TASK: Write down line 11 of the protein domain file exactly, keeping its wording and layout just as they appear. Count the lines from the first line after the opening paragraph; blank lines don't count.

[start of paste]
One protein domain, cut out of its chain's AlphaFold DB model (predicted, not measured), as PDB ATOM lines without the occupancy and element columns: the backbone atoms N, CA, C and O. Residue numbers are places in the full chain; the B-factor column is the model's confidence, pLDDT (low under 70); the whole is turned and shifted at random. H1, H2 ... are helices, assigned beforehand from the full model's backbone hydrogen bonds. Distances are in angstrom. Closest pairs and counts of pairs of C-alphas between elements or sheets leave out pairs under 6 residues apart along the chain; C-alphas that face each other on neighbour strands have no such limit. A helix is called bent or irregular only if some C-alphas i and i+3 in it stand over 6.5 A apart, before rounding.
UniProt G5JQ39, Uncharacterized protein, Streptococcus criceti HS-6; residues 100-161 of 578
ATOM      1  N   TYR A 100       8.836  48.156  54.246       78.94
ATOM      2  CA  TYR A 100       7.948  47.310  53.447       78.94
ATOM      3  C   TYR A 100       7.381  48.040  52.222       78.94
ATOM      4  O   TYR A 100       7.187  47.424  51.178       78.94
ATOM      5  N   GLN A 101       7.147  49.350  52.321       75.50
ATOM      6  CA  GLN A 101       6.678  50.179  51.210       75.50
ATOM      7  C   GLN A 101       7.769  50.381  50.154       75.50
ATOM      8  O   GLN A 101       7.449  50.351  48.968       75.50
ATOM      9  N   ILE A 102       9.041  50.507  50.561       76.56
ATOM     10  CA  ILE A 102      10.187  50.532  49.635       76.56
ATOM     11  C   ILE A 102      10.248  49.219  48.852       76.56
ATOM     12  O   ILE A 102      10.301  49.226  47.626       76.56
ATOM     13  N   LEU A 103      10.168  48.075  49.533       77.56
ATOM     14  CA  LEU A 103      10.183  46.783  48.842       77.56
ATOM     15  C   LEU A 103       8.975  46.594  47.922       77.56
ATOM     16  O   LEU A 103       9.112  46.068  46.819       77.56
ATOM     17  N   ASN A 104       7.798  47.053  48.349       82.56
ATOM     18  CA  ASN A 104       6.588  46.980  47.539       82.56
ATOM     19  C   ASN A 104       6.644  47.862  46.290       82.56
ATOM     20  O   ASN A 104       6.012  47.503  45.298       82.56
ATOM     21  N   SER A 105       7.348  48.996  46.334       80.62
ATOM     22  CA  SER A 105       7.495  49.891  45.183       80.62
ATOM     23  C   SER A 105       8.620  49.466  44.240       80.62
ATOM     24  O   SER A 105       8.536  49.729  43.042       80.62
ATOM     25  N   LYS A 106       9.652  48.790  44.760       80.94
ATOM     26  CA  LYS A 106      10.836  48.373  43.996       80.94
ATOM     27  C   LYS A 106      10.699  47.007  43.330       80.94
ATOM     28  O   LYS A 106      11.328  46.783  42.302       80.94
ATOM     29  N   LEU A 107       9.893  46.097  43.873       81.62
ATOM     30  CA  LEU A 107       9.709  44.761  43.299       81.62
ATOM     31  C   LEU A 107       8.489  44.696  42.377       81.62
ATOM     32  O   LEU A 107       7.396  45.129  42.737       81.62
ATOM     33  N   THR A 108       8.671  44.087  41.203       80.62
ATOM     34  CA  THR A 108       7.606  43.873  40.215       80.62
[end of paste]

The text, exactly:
ATOM     10  CA  ILE A 102      10.187  50.532  49.635       76.56